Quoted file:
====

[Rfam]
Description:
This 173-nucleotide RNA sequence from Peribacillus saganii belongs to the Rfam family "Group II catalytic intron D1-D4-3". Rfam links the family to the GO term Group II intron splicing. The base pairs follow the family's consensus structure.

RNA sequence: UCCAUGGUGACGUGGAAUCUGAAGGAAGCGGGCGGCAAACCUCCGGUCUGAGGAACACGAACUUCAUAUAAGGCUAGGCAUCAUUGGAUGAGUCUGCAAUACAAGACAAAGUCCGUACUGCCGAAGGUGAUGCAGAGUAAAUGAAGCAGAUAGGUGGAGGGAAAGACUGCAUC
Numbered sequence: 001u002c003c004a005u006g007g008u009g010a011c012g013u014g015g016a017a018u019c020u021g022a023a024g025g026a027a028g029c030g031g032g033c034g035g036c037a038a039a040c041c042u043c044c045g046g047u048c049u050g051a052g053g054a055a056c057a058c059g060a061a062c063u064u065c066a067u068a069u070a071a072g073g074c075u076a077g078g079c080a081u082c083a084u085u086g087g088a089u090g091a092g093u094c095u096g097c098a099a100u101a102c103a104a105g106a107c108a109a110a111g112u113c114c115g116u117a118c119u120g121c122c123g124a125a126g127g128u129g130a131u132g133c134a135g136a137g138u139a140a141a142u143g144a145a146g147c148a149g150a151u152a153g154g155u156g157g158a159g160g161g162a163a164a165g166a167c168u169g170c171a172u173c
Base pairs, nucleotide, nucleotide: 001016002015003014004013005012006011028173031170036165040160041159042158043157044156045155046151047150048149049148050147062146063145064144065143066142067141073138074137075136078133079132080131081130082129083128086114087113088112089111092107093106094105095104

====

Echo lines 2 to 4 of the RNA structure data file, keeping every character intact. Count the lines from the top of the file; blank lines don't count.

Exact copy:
Description:
This 173-nucleotide RNA sequence from Peribacillus saganii belongs to the Rfam family "Group II catalytic intron D1-D4-3". Rfam links the family to the GO term Group II intron splicing. The base pairs follow the family's consensus structure.

RNA sequence: UCCAUGGUGACGUGGAAUCUGAAGGAAGCGGGCGGCAAACCUCCGGUCUGAGGAACACGAACUUCAUAUAAGGCUAGGCAUCAUUGGAUGAGUCUGCAAUACAAGACAAAGUCCGUACUGCCGAAGGUGAUGCAGAGUAAAUGAAGCAGAUAGGUGGAGGGAAAGACUGCAUC